A QUALITY renewal of the Eider Chase took place at Newcastle, and it produced a very impressive winner with Wyck Hill coming home clear under Tom Scudomore.
David Bridgwater was delighted to train the winner for famous owner JP McManus and, afterwards, Bridgwater said: “That was absolutely wonderful.
“It was a great ride by Tom, last time he rode Wyck Hill he won on him, and he knows him so well. He got the trip well and the handicapper had given him a bit of a chance, and it’s brilliant to have a first winner for JP.
“He’s a big slowboat and, with hindsight, a race like today’s was made for him, and I hoped that would be the case when I entered him. The Grand National is the target if he gets in but that was a big race today, so if that’s his Grand National that’ll do nicely.”
Staying at Newcastle, Micky Hammond was on the mark in the novices’ hurdle with the beautifully bred The Rambling Kid, who came home in front under Jason Maguire.
The Middleham handler said: “The Ramblin Kid is a half-brother to Riverside Theatre and he’s got chaser written all over him. He’s coped with the ground but like most of these horses he’d probably prefer better ground, and I think he’ll have an exciting future.”
In fact, It has been a great spell for a lot of the Middleham trainers’ and on Thursday they enjoyed a double at Sedgefield with Sally Hall and George Moore both on the mark.
Hall sent out Tom Lamb to take the bumper in impressive style under Adam Nicol while Moore scored with Turf Trivia under Barry Keniry.
Moore’s horses are always respected at Sedgefield and afterwards he said: “Turf Trivia has been a little star for us. The thing is he hates this ground, but what do you do; if you don’t run them, they stay in their boxes at home.”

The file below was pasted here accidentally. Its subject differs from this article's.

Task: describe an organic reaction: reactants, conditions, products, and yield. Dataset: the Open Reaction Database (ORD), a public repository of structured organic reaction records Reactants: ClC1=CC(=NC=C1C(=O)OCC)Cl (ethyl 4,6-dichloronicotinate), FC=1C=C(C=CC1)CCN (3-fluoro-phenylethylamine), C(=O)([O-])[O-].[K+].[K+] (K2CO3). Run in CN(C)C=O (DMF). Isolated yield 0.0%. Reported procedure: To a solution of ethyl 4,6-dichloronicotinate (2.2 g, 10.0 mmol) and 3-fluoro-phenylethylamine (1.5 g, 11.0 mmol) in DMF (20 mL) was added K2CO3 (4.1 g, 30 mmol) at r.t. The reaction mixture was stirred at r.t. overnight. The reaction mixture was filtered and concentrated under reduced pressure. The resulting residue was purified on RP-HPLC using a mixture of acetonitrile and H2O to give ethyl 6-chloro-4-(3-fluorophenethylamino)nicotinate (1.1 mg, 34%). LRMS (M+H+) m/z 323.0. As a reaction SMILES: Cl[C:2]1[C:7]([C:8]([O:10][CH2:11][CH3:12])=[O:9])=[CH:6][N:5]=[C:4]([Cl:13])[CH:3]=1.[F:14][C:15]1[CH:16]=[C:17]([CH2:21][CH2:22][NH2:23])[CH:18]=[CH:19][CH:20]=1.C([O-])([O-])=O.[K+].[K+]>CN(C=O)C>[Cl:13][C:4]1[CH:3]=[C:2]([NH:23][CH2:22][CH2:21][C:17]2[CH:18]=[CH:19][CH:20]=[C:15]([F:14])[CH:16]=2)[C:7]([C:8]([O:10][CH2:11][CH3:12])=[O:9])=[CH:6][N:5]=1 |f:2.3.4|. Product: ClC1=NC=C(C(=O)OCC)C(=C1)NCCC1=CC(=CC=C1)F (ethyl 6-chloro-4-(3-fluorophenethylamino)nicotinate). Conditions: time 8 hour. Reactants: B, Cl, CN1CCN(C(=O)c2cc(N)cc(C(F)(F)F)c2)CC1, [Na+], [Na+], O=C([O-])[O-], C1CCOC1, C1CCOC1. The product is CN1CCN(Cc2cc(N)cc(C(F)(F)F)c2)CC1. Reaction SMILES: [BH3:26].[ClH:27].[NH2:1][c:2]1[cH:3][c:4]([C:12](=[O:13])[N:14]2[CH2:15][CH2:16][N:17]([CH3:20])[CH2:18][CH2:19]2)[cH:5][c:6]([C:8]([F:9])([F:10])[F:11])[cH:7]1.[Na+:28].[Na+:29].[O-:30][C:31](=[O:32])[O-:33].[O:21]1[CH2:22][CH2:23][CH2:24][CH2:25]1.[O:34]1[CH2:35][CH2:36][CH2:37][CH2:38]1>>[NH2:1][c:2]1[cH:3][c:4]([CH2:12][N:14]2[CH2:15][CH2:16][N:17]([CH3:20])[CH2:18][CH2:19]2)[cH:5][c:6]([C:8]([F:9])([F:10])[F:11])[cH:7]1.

Catterick raced on Tuesday afternoon and, once again, inform trainer Micky Hammond was on the mark when Summerlea took the amateur riders race under the experienced Catherine Walton.
This consistent type wasn’t winning out of turn and afterwards the winning handler said: “He wasn’t winning out of turn. He had run three really good races here and crept up the handicap – no doubt he will do so again but at least he was won a race now.”
The Cheltenham Festival has lost its second headline act in three days after Colin Tizzard revealed Cue Card will join Sprinter Sacre in missing jump racing’s greatest meeting, which gets underway a week on Tuesday.
Owned by Jean and Bob Bishop, Cue Card was an 8-1 chance for the Betfred Cheltenham Gold Cup.
Sprinter Sacre’s defection from the BetVictor Queen Mother Champion Chase on Sunday had raised the possibility the Cue Card camp could even supplement him for that, but they have been dealt their own cruel blow.
Tizzard, whose son Joe rides the eight-year-old, said: “He has not been quite right behind for a week and we have done everything we possibly can to try to rectify the problem, but the decision has been made with the owners this morning not to run at Cheltenham.”
The absence of Cue Card, a festival winner when successful in the Champion Bumper in 2010 and also in last year’s Ryanair Chase, meant a shake-up in the betting for the Gold Cup and Ryanair.
While a couple of the big stars are missing, there is still so much to look forward too on what is the best that National Hunt racing has to offer.